27. [...] I’m happy to note that according to Google Analytics only 28% of you are using Internet Explorer. My hat’s off to 72% of you. If you are in that other 28%, however, unless you like your personal data compromised or you want to feel the thrill of having your PC ride in a botnet herd, use it to download Chrome or Firefox or Opera or Safari or whatever and don’t open it again until Microsoft gets out a patch for the Aurora exploit. [...]

  28. Racist US says:

    Dont FXXXing understand why every time those US com have any hacking problem would point their fingers on others, bloody di-ck head.

    You made the software, you sell it, you get the profit, and dont want to get blame, it’s your fault not to produce a better one, and then when sh-it happen, just try to blame others, first off Russian, then middle-east, then Gaza, then now the Chinese, why dont you point it to yourself ? simply ignore the fact and blame others.

  29. [...] questo interessante video. Che dire? scary… Io elimino ie dal mio ufficio oggi stesso. Praetorian Prefect | The “Aurora” IE Exploit Used Against Google in Action __________________ FlareVM.it: Server Virtuali Xen con risorse garantite a partire da [...]

  30. ANON2 says:

    Thanks for taking the time to show us how it works in action.

  31. jrusi says:

    It doesn’t work for me. When user opens the site I get: “Sending Microsoft Internet Explorer “Aurora” Memory Corruption to client”

    I have metasploit: =[ metasploit v3.3.4-dev [core:3.3 api:1.0] + — –=[ 492 exploits – 230 auxiliary + — –=[ 192 payloads – 23 encoders – 8 nops =[ svn r8144 updated today (2010.01.18)

  32. @Chrome: Not sure what you mean? Cisco guys running Windows? Close only counts with horseshoes? The only context Cisco came up in was if Cisco Security Agent (or other HIPS product) was able to protect an unpatched machine…As for horseshoes…?

    Anyways, thanks to Praetoria for the excellent posting on this attack!

  33. [...] Detailed info about Operation Aurora. AKPC_IDS += "408,";Popularity: unranked [?] Inderjeet Singh is the founder and main author of [...]

  34. [...] gracias a los amigos de http://praetorianprefect.com que han hecho un video que muestra cómo inicialmente los crackers consiguieron acceso a las redes [...]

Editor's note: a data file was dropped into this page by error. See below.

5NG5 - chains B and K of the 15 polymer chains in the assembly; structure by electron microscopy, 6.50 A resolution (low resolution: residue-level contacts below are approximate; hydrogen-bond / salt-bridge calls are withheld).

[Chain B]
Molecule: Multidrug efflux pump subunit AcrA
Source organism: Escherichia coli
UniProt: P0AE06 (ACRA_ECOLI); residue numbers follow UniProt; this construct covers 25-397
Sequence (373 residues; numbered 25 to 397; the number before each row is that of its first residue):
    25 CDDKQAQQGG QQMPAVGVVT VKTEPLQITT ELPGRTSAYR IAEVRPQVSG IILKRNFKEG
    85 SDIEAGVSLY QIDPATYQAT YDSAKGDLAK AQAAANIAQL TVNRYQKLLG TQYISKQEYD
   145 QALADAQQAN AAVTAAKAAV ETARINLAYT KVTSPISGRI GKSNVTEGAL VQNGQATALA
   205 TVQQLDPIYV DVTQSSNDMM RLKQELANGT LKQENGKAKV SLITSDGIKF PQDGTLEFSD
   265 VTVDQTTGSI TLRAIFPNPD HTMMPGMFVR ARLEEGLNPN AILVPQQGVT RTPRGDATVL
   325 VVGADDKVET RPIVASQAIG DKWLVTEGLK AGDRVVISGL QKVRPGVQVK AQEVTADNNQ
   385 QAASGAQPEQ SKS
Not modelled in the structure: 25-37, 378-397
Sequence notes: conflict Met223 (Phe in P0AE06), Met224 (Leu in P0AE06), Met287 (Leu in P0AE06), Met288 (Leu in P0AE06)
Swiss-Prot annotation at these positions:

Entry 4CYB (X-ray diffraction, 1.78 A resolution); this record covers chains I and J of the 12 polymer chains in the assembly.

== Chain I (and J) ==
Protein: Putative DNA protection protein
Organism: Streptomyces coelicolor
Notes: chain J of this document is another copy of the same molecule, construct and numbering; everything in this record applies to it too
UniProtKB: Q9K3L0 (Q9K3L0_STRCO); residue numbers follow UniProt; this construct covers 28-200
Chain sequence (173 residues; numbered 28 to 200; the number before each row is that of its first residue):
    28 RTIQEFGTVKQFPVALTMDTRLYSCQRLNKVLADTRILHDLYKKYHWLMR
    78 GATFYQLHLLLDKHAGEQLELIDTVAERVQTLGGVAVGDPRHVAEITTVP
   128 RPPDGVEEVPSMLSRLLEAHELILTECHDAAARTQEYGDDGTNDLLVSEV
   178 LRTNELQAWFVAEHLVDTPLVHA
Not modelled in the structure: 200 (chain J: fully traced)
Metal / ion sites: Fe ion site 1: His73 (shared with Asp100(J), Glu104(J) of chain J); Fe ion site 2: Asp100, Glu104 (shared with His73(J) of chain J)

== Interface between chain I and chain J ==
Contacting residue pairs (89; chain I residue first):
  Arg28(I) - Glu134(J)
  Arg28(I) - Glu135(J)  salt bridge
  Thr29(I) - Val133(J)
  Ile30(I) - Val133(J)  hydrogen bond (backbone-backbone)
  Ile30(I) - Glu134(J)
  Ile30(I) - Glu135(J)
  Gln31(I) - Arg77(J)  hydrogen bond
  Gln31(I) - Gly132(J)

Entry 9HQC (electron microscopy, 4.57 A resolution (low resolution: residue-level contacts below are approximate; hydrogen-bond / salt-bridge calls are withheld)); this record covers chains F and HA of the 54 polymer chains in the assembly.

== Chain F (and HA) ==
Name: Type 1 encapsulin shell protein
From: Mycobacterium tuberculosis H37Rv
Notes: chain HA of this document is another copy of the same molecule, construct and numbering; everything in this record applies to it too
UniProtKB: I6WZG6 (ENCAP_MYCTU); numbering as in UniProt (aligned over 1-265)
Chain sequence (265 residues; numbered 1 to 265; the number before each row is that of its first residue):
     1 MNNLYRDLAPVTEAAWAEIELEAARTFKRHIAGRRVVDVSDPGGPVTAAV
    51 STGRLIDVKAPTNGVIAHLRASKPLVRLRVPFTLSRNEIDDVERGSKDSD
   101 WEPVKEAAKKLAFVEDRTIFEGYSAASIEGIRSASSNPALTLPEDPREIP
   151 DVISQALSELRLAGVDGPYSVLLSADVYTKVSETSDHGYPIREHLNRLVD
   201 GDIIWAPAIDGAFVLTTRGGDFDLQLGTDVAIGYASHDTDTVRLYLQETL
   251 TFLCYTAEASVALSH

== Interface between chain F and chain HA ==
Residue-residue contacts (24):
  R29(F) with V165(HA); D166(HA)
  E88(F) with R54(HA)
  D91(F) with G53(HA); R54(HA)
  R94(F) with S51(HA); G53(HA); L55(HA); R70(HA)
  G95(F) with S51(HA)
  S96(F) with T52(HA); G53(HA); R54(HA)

35. [...] at all you’ll know that the zero-day vulnerability codenamed Aurora (watch it in action on Praetorian Prefect) in Microsoft’s popular Internet Explorer web browser was the cause of the security breaches. [...]

  36. [...] The attack against Google has been picked apart; a zero-day exploit in Internet Explorer was the method. The method was covered at CNET and is described in detail by McAfee’s CTO, George Kurtz, in a blog post. The blog Praetorian Prefect has a description and video of the attack in action. [...]

  37. Nik says:

    Could you please publish the actual code of the exploit?

  38. [...] de populaire hacktool Metasploit is de exploit voor dit lek nu bekendgemaakt.  Daarmee wordt het mogelijk een website neer te zetten waarmee het lek wordt misbruikt.  Het [...]

  39. [...] Praetorian Prefect Seguimiento de George KurtzCTO El blog de Sergio Hernando [...]

  40. [...] сам эксплойт. Ссылка на Praetorian Project. Ссылки на сплойт:  [...]

  41. [...] cycle. The update is for the Internet Explorer vulnerability which was reported to be used by the Aurora exploit to attack Google and several other companies. The last time Microsoft released an out of band patch [...]

  42. [...] in question affects all versions of Internet Explorer since IE 6 and can be seen in action over here. Microsoft is expected to release a patch later today to fix the [...]

  43. Gabriel says:

    Excellent presentation, as always. It worries me that people are still using IE6, pretty much proven to be the most insecure browser in the history of browsing, though.